The news of ‘Xscape,’ a posthumous album of Michael Jackson’s archive material ‘contemporized’ by Epic boss LA Reid, has arrived the same week that an old demo of ‘Beat It’ has been doing the rounds. It shows Michael’s extraordinary process of writing songs by building each element of a track with his voice – every note of every chord, harmony, melody, bass and even the rhythm through beat-boxing. The full harmonies will blow your mind:
As well known to his fans, Michael couldn’t read or write music at all. Contrary to received wisdom, he could play instruments a bit – he’s credited as playing keyboard, synthesizer, guitar, drums and percussion on ‘HIStory’ – but none proficiently. He didn’t have any formal composition training, though one could say he was trained harder than any other performer by his father.
But just as Mozart could hear whole symphonies in his head, Michael fully realised his songs before they were put down on paper. During the ‘Dangerous’ court case of 1994, Michael explained,
“The lyrics, the strings, the chords, everything comes at the moment like a gift that is put right into your head and that’s how I hear it.”
A top team of engineers and producers would work on the tracks that he brought into the studio but even they were wowed by his genius. Rob Hoffman, sound engineer, describes the process (h/t Rhythm Of The Tide):
“One morning MJ came in with a new song he had written overnight. We called in a guitar player, and Michael sang every note of every chord to him. “’Here’s the first chord, first note, second note, third note. Here’s the second chord first note, second note, third note’, etc etc. We then witnessed him giving the most heartfelt and profound vocal performance, live in the control room through an SM57.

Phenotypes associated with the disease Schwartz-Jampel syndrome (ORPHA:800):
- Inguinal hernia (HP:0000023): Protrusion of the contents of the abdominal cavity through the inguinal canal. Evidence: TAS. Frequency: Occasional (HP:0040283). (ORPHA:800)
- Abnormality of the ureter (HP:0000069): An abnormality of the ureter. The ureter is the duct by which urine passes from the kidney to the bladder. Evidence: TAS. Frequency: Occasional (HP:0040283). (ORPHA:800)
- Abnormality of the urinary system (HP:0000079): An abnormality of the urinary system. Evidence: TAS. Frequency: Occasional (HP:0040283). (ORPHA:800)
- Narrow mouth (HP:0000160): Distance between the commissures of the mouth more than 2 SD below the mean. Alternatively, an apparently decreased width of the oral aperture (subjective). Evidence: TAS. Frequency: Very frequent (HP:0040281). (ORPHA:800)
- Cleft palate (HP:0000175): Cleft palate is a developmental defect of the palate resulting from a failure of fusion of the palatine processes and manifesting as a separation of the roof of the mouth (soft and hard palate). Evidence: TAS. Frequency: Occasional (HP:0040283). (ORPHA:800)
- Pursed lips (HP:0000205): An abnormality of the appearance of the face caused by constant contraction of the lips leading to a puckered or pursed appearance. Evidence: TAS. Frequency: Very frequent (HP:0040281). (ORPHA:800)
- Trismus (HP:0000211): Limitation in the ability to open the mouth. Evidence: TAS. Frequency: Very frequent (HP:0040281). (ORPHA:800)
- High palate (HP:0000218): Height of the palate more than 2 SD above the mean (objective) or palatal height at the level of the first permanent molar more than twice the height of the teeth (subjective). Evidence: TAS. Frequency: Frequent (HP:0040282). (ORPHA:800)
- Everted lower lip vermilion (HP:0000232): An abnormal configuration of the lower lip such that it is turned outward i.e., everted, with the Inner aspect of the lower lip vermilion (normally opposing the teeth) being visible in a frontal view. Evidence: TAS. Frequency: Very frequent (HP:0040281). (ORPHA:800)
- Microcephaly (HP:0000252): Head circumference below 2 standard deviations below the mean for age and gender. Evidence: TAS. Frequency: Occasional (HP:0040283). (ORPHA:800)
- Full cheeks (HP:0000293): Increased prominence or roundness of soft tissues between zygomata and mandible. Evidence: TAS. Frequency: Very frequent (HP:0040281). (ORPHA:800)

He would sing us an entire string arrangement, every part. Steve Porcaro once told me he witnessed MJ doing that with the string section in the room. Had it all in his head, harmony and everything. Not just little eight bar loop ideas. He would actually sing the entire arrangement into a micro-cassette recorder complete with stops and fills.”
One of the most interesting and revealing interviews about the way Michael crafted his work is the audio from the ‘Dangerous’ court case. Songwriter Crystal Cartier took him to court for plagiarism and during the trial Michael was asked to describe his song-writing process. “I’ll just sing the bass part into the tape recorder,” he said between snips of sung melody, totally pitch perfect. “I’ll take that bass lick and put the chords of the melody over the bass lick and that’s what inspires the melody,” he explained, before beat-boxing in court.
On ‘Billie Jean’ he says:
“Listen, you’re hearing four basses on there, doing four different personalities, and that’s what gives it character, but it takes a lot of work.”
At this point he had written a couple of hundred songs and said he’d usually be working on five songs at any one time. It’s well worth listening to the 10 minutes of the trial in the video above if you want to know more.
Here’s another example of Michael’s ability to beatbox to show how he created ‘Tabloid Junkie.’ It’s from an interview with Diane Sawyer in 1995 (h/t MJ World) and you won’t believe the sound’s made by man not machine: